Dog owners often ask me “Doggy Dan, does my dog’s personality affect the way they communicate?”
The quick answer is yes. Because their personality is a big factor on how they express themselves, their communication style can totally differ from other dogs.
How Confidence Level Affects Dog Communication
Confident dogs may communicate more assertively, while shy dogs may be more subtle or avoidant in their communication.
Energy Levels Influence Dog Communication
High-energy dogs may communicate more boisterously or use more physical gestures, while low-energy dogs may be more subdued.
Dogs who have had negative experiences in the past may communicate differently than those who have not, such as being more fearful or defensive.
Training and Socialization
Dogs who have received training and socialization may be more confident and communicative, while those who have not may struggle to express themselves clearly.
Understanding your dog's personality and how it affects their communication style can help you better interpret your dog's needs and behaviors.
Dog Communication Cues: Common Ways Dogs Communicate Anxiety
When you are adept at picking up signs of anxiety in dogs, you can take steps to help your dog feel more comfortable and secure.
Once your dogs communicate feelings of anxiety, you can offer techniques such as massage or aromatherapy, or seeking professional help if necessary.
Here are ways dog communicate anxiety.
Anxiety Cue #1: Pinned Back Ears
When a dog is anxious, they may pin their ears back against their head as a way of communicating their discomfort.
Anxiety Cue #2: Excessive Licking or Yawning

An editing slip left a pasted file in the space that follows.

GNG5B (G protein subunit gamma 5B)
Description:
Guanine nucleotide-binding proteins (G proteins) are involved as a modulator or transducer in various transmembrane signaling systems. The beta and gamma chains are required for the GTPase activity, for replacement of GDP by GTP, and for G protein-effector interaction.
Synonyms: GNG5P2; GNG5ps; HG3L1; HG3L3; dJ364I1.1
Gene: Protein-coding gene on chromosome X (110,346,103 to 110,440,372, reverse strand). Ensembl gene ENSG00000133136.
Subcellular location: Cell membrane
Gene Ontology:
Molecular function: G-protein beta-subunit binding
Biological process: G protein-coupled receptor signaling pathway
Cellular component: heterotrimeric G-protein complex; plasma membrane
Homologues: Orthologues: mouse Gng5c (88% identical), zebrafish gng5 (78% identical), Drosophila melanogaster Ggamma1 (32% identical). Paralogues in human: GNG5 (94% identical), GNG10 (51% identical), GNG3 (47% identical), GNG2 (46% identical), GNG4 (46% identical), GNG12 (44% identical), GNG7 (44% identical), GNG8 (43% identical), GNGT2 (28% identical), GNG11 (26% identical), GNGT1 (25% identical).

Dogs may lick their lips or yawn excessively when they're feeling anxious, which can be a way of communicating their stress.
Anxiety Cue #3: Tucked Tail
If your dog's tail is tucked tightly between their legs, this is often a sign that they are feeling threatened or scared.
Anxiety Cue #4: Dogs Communicate By Avoiding Eye Contact
Dogs may avoid making direct eye contact when they're anxious, and instead may look away frequently or avert their gaze.
Anxiety Cue #5: Raised Hackles
When a dog's hair stands up along their spine and neck, it can indicate that they're feeling anxious or unsafe.
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Dog Communication Cues: Common Ways Dogs Communicate Hunger
In my opinion, signs of hunger can be quite difficult to pick up. Unless your dog has a regular feeding routine, it’s important to take note of the common hunger cues from dogs.
Hunger Cue #1: Whining or Whimpering
Dogs may vocalize to indicate that they are hungry. Whining or whimpering sounds can be a way of communicating to their owners that they want food.
Hunger Cue #2: Pacing or Following
If a dog is hungry, they may pace back and forth or follow you around in the hopes of getting food.
Hunger Cue #3: Increased Activity Level
Some dogs may become more active when they're hungry, such as by running around more or playing with toys. This can be a way of signaling you that they need food.
Hunger Cue #4: Begging
Dogs may beg for food by sitting near you and looking up to you with pleading eyes. They may also paw or nudge at you with their nose to get attention.
Hunger Cue #5: Eating Non-food Items
In some cases, dogs may eat non-food items when they're hungry or have a strong desire to eat. This behavior, known as pica, can be a sign that the dog needs more food or is not getting the proper nutrients in their diet.
Dog Communication Cues: Common Ways Dogs Communicate Discomfort
Discomfort in dogs can come in many forms, such as pain, hunger, cold, or itching. They may communicate this through various behaviors such as whining, whimpering, excessive licking or scratching, or avoidance of certain activities or areas.
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Dog owners should pay attention to changes in their dog's behavior or routine and look for signs of discomfort, as addressing these issues promptly can improve their dog's overall health and well-being.
Discomfort #1: Pain
Dogs may whine, whimper, or cry when they are in pain. They may also limp or favor one side of their body if they are experiencing discomfort in a specific area.
Discomfort #2: Hunger